Uranium and other radioactive materials, including caesium and technetium, have been found in tiny particles released from Japan’s damaged Fukushima Daiichi nuclear plant, the UK’s University of Manchester announced on 28 February.
A new study by the team of international researchers said this may mean the environmental impact from the fallout will last much longer than previously expected. The team said that, for the first time, the fallout of Fukushima Daiichi nuclear fuel debris into the surrounding environment has been "explicitly revealed" by the study.
The scientists have been looking at tiny pieces of debris or micro-particles, which were released into the environment during the initial disaster in 2011. They discovered uranium from nuclear fuel embedded in or associated with caesium-rich microparticles that were emitted from the plant's reactors during the meltdowns. The particles found measure just five micrometres or less, which means they can be inhaled. The fuel debris fragments were found inside the exclusion zone, in paddy soils and at an abandoned aquaculture centre several kilometres from the Fukushima nuclear plant.
It was previously thought that only volatile, gaseous radionuclides, such as caesium and iodine, were released from the damaged reactors. However, it is now becoming clear that small, solid particles were also emitted, and that some of these particles contain very long-lived radionuclides.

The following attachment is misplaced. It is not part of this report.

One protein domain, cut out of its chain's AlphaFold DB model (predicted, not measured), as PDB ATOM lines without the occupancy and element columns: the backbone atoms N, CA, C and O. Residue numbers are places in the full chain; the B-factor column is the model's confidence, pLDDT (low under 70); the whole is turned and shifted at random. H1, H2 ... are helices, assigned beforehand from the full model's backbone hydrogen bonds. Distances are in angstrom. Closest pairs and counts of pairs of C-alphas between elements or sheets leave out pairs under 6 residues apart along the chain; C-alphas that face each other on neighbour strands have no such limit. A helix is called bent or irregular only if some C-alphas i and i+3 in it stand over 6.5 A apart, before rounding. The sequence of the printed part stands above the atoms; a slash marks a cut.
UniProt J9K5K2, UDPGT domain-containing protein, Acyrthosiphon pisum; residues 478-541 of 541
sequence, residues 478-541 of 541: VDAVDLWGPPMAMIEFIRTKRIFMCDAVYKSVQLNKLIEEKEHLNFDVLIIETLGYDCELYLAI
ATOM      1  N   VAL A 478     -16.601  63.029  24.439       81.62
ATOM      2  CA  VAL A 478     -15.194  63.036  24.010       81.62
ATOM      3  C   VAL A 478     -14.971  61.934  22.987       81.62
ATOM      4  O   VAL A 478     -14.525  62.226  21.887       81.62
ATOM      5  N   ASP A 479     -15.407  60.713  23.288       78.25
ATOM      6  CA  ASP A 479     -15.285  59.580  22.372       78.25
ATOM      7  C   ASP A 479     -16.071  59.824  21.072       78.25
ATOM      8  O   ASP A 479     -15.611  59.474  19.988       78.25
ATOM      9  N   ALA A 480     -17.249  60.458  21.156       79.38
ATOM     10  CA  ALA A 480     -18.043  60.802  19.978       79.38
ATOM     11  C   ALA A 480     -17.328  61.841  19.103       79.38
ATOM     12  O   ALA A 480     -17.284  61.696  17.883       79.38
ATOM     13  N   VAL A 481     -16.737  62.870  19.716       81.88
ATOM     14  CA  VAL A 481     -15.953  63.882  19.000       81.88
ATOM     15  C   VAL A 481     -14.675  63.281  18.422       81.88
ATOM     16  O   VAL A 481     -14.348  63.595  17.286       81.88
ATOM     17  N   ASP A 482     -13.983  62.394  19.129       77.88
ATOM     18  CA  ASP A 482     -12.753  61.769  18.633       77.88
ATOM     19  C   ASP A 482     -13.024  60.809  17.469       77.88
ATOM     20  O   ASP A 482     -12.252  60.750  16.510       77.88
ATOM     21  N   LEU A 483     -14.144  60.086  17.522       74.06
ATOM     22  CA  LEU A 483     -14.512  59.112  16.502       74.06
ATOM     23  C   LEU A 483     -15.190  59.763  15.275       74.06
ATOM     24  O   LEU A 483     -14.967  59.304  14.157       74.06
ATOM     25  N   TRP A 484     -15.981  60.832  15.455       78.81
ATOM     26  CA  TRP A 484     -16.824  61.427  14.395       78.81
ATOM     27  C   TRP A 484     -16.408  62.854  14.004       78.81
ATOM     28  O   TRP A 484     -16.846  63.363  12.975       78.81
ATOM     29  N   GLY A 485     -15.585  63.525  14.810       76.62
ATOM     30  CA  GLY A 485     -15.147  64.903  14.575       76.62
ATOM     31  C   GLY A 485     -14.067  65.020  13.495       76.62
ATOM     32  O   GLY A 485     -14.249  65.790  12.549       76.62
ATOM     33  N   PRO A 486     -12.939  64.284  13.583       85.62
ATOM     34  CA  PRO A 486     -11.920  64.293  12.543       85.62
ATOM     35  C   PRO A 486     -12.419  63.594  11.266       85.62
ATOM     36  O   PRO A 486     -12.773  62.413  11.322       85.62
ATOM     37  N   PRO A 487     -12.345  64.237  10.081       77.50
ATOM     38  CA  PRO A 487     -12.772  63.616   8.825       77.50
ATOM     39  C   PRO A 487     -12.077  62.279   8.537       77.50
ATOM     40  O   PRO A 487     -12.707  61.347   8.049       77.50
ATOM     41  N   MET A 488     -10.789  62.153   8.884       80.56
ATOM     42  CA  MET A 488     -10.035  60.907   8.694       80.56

Dr Gareth Law, Senior Lecturer in Analytical Radiochemistry at The University of Manchester and an author on the paper, said: "Our research strongly suggests there is a need for [a] further detailed investigation on Fukushima fuel debris, inside, and potentially outside the nuclear exclusion zone."
He added: "Whilst it is extremely difficult to get samples from such an inhospitable environment, further work will enhance our understanding of the long-term behaviour of the fuel debris nano-particles and their impact."
Dr Satoshi Utsunomiya, Associate Professor at Kyushu University (Japan), who led the study, noted that having better knowledge of the released microparticles is "vitally important" as it offers much-needed data on the status of the melted nuclear fuels in the damaged reactors, which will prove extremely useful for decommissioning. At present, chemical data on the fuel debris located within the damaged nuclear reactors is impossible to get due to the high levels of radiation. The microparticles found by the international team of researchers will provide vital clues on decommissioning challenges that lie ahead.